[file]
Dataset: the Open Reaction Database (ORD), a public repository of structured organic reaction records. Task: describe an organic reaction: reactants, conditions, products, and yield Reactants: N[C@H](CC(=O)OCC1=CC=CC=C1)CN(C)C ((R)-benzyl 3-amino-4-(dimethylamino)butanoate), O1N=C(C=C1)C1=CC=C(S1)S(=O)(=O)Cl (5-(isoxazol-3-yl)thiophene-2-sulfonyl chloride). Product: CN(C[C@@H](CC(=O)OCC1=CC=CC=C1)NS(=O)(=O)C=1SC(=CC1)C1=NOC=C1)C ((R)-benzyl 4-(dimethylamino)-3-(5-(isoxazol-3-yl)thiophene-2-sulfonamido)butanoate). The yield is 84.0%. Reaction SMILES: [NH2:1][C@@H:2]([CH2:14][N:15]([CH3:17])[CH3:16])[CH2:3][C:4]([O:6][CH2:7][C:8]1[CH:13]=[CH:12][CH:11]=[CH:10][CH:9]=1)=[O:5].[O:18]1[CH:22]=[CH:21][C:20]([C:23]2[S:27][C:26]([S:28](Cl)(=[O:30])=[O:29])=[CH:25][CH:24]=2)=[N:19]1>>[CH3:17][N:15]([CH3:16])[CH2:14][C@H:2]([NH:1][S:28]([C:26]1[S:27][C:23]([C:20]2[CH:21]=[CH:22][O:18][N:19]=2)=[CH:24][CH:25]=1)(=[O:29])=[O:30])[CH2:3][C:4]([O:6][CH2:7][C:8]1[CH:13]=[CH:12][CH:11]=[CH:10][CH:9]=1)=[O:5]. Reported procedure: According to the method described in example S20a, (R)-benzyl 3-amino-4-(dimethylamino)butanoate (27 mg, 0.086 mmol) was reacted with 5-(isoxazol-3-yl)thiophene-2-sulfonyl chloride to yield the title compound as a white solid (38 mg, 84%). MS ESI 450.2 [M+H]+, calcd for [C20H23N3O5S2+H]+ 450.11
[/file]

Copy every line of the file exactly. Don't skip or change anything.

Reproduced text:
Dataset: the Open Reaction Database (ORD), a public repository of structured organic reaction records. Task: describe an organic reaction: reactants, conditions, products, and yield Reactants: N[C@H](CC(=O)OCC1=CC=CC=C1)CN(C)C ((R)-benzyl 3-amino-4-(dimethylamino)butanoate), O1N=C(C=C1)C1=CC=C(S1)S(=O)(=O)Cl (5-(isoxazol-3-yl)thiophene-2-sulfonyl chloride). Product: CN(C[C@@H](CC(=O)OCC1=CC=CC=C1)NS(=O)(=O)C=1SC(=CC1)C1=NOC=C1)C ((R)-benzyl 4-(dimethylamino)-3-(5-(isoxazol-3-yl)thiophene-2-sulfonamido)butanoate). The yield is 84.0%. Reaction SMILES: [NH2:1][C@@H:2]([CH2:14][N:15]([CH3:17])[CH3:16])[CH2:3][C:4]([O:6][CH2:7][C:8]1[CH:13]=[CH:12][CH:11]=[CH:10][CH:9]=1)=[O:5].[O:18]1[CH:22]=[CH:21][C:20]([C:23]2[S:27][C:26]([S:28](Cl)(=[O:30])=[O:29])=[CH:25][CH:24]=2)=[N:19]1>>[CH3:17][N:15]([CH3:16])[CH2:14][C@H:2]([NH:1][S:28]([C:26]1[S:27][C:23]([C:20]2[CH:21]=[CH:22][O:18][N:19]=2)=[CH:24][CH:25]=1)(=[O:29])=[O:30])[CH2:3][C:4]([O:6][CH2:7][C:8]1[CH:13]=[CH:12][CH:11]=[CH:10][CH:9]=1)=[O:5]. Reported procedure: According to the method described in example S20a, (R)-benzyl 3-amino-4-(dimethylamino)butanoate (27 mg, 0.086 mmol) was reacted with 5-(isoxazol-3-yl)thiophene-2-sulfonyl chloride to yield the title compound as a white solid (38 mg, 84%). MS ESI 450.2 [M+H]+, calcd for [C20H23N3O5S2+H]+ 450.11